In the lead-up to Christmas we’ve decided to give our readers an exclusive insight into some of the inspirational books we’ve published this year. Each week, Sales and Marketing Coordinator Bex Shorunke will be quizzing your favourite authors on their motivations and writing tips.
Today’s interview is with the highly acclaimed Raymond Antrobus, whose recent title The Perseverance was selected as the Poetry Book Society Winter Choice 2018. In this powerful debut Raymond intertwines a number of marginalised yet relatable experiences. Among them deafness, mixed-race identity and masculinity in the modern age. Below Raymond speaks on this desire to combine his different identities, the impact of his work on the hearing and deaf communities and the importance of carving your own path.
To write a book that only I could write. A book that fused my different identities and experiences without reducing one part of myself over the other. To work through traumas of a younger version of myself, to lean everything on sound, language (including sign) and speech. To “instruct and inspire” as I heard Kaveh Akbar once say.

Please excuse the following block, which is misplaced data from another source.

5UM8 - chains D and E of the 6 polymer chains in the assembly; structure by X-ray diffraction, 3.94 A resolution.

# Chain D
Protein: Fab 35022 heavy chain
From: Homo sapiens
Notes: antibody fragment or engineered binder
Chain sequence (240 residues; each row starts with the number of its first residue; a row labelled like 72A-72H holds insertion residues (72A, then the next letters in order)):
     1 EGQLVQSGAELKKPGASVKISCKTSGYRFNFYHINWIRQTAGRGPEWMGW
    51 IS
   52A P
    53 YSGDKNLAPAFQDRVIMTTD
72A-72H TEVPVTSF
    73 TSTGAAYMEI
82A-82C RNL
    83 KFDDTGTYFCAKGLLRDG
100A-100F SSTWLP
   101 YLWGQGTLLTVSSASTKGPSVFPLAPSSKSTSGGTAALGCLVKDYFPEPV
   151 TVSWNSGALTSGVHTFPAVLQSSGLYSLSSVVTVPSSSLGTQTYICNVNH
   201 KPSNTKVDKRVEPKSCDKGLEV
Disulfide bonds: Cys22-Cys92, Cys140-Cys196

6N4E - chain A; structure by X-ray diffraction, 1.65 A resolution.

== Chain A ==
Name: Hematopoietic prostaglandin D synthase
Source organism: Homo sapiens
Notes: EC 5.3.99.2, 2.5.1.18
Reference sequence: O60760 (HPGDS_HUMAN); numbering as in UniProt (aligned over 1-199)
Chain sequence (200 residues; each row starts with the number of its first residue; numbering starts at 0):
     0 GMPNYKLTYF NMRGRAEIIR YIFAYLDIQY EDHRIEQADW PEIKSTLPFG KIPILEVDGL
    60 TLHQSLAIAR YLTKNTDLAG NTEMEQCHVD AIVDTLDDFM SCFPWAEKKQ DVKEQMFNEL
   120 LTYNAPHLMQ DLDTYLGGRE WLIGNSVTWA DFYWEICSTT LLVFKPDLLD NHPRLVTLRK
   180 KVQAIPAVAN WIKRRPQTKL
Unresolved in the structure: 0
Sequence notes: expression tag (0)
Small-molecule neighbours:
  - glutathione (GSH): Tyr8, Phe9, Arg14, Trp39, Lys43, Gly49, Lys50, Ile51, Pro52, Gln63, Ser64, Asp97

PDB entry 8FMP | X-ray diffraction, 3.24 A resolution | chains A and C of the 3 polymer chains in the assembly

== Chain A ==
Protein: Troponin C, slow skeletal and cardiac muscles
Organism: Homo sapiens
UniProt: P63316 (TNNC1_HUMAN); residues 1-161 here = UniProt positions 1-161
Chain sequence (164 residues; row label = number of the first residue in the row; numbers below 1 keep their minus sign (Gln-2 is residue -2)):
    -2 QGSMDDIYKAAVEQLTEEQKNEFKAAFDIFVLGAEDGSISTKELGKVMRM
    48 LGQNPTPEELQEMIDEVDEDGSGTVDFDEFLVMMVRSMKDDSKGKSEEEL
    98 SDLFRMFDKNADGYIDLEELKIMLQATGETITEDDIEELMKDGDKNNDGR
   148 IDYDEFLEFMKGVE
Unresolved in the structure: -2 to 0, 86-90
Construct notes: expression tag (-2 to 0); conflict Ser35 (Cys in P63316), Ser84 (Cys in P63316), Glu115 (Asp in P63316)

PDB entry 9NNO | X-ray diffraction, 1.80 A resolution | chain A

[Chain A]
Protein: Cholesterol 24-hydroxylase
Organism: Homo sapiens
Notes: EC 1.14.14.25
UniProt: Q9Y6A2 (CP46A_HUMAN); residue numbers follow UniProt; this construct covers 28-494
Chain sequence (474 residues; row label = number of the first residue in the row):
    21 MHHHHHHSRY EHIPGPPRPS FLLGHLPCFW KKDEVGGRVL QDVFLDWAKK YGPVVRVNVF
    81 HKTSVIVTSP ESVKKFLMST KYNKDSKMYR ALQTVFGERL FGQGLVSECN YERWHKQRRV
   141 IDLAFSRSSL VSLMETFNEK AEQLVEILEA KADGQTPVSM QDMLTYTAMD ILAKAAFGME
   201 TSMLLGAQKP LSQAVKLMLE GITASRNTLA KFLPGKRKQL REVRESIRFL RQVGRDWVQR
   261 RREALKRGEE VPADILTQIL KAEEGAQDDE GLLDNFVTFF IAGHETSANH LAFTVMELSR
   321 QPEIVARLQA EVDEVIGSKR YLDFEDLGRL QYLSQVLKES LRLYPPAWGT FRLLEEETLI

I got a few emails this week from readers (both hearing and deaf) that told me it’s made them feel less alone in the world. I often feel quite intense loneliness, so making someone feel less alone is a good thing for me to know.
That’s tough… Let me mention Phoebe Boswell, a dear friend and also one of my favourite visual artists. She has an exhibition at Iniva in Shoreditch this month. You can find a lot of brilliant London-based artists on the Shades of Noir creative database. Poetry-wise Rachel Long, Rebecca Tamás, Mary Jean Chan, Jay Bernard, Wayne Holloway-Smith, Anthony Anaxagorou, Hannah Lowe, Adam Kammerling… how long you got?
Read poetry out loud, seek out community, build your own canon rather than the ones prescribed by institutions.